By Charles Young
The second stop in the operation of the PIFSC Coral Reef Ecosystem Division (CRED) to recover and process installations and data from locations around Timor-Leste was the westernmost study site, offshore of Beacou, a fishing village just a few miles from the West Timor border. At this site, partners Rui Pinto from Conservation International and Stephanie Lecoeur from Dive Timor Lorasae recently made four dives from a village fishing boat to collect water samples and recover and redeploy oceanographic instruments that monitor water temperature, calcification rates of crustose coralline algae and corals, and cryptic invertebrate biodiversity.
My fellow researchers from CRED and I worked out of a field laboratory and campground set up at the Beacou fish sorting house, and we stayed there for 3 days preparing for scuba dives, processing samples, and conducting educational presentations for the local community. We all were very surprised and excited by how receptive the residents of Beacou were about the work we were doing.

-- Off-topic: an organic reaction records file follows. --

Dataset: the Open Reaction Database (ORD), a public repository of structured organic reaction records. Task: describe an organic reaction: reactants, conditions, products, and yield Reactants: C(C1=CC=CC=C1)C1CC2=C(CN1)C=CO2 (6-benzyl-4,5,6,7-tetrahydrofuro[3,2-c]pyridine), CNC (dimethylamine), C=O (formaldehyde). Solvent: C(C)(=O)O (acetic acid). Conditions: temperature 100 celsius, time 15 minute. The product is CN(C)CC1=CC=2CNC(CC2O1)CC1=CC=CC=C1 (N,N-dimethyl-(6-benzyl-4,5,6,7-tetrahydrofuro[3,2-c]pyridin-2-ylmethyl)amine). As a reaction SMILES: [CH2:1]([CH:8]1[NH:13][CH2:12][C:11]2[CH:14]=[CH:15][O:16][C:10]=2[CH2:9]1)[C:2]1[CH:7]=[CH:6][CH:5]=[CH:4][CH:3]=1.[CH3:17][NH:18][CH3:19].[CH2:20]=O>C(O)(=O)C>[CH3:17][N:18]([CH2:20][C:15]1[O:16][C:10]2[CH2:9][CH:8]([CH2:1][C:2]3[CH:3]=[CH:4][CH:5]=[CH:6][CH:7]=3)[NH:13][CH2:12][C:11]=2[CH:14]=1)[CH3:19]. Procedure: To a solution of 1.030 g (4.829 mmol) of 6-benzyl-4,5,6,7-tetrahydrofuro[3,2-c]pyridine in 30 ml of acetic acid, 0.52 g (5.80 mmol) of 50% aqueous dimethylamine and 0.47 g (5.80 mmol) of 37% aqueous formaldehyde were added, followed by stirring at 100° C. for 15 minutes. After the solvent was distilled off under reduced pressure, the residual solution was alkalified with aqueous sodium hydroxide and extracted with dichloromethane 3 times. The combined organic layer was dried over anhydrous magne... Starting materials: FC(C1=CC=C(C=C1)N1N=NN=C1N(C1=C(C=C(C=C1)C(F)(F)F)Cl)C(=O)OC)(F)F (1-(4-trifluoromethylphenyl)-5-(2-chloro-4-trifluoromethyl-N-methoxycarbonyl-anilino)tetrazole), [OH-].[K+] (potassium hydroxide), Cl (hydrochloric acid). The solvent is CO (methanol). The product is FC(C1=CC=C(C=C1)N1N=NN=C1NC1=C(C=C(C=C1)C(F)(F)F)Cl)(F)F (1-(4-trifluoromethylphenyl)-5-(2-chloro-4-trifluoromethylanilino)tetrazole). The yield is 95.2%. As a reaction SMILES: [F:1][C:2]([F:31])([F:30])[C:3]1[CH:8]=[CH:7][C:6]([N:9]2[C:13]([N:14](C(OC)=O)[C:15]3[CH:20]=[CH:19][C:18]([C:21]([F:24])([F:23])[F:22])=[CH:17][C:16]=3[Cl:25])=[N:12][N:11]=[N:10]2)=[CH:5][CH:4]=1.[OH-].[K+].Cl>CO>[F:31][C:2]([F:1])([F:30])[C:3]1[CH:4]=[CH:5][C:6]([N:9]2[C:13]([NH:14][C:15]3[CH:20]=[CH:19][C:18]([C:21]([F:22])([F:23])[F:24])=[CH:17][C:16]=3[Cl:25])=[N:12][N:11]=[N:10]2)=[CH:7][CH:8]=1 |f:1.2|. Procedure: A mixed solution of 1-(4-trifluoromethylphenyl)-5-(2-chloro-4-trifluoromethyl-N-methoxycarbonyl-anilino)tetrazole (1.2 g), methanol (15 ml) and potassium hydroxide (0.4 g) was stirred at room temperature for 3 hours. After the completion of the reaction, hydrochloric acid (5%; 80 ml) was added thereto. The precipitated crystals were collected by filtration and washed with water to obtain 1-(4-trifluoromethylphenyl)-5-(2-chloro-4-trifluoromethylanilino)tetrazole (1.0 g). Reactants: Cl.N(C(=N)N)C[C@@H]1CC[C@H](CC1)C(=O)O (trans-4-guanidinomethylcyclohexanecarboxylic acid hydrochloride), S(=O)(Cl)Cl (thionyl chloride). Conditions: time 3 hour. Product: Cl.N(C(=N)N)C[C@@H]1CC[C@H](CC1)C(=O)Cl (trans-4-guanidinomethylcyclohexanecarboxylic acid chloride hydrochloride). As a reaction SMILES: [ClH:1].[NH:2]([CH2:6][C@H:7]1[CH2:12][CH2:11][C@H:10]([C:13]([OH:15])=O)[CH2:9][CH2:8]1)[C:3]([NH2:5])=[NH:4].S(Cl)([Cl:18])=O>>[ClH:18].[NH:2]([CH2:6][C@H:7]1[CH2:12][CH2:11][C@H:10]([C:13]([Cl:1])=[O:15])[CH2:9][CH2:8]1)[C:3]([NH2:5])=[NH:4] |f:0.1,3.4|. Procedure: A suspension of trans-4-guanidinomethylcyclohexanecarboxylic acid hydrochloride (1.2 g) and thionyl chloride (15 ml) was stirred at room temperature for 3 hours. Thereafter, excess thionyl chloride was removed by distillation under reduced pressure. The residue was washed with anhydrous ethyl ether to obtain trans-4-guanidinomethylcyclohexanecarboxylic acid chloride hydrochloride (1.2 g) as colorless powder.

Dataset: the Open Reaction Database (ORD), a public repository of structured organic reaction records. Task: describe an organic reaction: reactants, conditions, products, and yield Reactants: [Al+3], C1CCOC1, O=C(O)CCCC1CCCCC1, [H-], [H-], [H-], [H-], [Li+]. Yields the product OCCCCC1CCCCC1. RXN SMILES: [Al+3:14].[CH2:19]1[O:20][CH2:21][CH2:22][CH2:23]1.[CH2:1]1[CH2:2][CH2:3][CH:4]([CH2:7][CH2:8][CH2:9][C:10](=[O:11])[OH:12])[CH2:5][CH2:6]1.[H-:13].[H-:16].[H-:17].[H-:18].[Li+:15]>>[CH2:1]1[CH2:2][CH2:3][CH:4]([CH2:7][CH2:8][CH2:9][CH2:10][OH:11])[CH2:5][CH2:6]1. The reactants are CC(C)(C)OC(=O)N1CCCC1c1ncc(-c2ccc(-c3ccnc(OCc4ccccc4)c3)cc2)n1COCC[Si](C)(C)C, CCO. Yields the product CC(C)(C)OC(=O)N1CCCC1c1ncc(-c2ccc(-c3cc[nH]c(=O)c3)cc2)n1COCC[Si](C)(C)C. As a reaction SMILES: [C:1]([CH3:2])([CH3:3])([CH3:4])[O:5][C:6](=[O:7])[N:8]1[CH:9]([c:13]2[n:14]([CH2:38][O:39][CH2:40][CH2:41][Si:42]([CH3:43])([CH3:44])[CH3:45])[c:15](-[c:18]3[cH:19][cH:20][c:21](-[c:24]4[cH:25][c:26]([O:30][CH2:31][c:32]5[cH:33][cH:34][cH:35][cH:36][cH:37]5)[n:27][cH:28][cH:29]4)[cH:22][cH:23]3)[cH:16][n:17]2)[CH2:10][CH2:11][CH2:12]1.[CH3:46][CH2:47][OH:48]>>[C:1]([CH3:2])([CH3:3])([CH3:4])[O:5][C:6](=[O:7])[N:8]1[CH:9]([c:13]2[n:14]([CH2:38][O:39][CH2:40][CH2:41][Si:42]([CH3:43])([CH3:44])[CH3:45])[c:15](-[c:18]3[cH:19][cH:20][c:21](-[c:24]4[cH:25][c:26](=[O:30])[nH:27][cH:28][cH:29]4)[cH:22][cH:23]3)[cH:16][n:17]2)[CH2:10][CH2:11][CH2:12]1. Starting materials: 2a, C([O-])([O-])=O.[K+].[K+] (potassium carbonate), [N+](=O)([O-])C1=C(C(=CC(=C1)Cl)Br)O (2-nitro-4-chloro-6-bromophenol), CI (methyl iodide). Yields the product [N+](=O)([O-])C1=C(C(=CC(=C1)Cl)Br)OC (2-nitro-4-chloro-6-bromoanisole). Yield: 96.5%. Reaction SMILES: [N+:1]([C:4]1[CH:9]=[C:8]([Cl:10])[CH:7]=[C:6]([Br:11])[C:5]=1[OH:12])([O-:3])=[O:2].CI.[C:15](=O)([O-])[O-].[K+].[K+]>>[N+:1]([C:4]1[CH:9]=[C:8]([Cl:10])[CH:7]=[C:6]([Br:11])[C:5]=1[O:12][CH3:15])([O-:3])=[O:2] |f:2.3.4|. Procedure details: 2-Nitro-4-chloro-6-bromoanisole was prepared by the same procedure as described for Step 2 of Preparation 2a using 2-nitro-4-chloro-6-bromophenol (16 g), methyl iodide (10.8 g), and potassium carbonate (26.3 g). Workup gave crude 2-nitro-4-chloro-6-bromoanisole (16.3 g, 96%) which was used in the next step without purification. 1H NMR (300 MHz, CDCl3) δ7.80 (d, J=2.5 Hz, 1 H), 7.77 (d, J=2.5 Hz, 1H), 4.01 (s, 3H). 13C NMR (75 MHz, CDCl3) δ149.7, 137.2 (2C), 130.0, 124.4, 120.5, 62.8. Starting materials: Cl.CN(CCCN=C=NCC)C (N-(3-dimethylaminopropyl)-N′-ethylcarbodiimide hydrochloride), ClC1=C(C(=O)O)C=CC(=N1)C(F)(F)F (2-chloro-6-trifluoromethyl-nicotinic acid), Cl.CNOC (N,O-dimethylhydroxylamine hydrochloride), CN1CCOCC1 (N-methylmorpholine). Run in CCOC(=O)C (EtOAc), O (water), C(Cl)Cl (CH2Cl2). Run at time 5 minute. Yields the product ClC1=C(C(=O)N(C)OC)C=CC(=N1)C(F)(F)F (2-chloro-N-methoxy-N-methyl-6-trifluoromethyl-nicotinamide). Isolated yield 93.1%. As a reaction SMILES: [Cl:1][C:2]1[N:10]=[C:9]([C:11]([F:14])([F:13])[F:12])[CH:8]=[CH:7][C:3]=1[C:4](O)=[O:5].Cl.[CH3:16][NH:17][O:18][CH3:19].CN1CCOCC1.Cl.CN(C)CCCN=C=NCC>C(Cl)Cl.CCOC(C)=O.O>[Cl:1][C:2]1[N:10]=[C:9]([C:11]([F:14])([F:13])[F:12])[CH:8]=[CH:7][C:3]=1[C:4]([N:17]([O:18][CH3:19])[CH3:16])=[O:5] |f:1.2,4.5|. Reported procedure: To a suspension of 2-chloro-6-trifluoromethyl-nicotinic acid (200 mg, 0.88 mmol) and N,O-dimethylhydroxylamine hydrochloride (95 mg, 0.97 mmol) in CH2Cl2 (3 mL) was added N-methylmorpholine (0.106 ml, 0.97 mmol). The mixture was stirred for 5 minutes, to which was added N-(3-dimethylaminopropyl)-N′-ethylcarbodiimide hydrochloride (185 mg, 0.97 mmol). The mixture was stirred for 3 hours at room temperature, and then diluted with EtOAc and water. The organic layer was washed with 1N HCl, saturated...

For two days, we had a constant flow of inquirers. The highlight for them was seeing the reef invertebrates that had made their home in the autonomous reef monitoring structures (ARMS) that CRED scientists had deployed 2 years ago in October 2012. In the photo gallery below, you can see local children from the Beacou community assisting CRED staff and partners to process the ARMS and sort the many diverse organisms found in them (Photos courtesy Stephanie Lecoeur, Dive Timor Lorasae).
ARMS are used as a method for measuring cryptic biodiversity within a coral reef ecosystem. They provide habitats in which different invertebrate species can find a home. Hundreds of invertebrate organisms were identified from ARMS recovered from the reefs off Beacou and sorted with the help of local school children.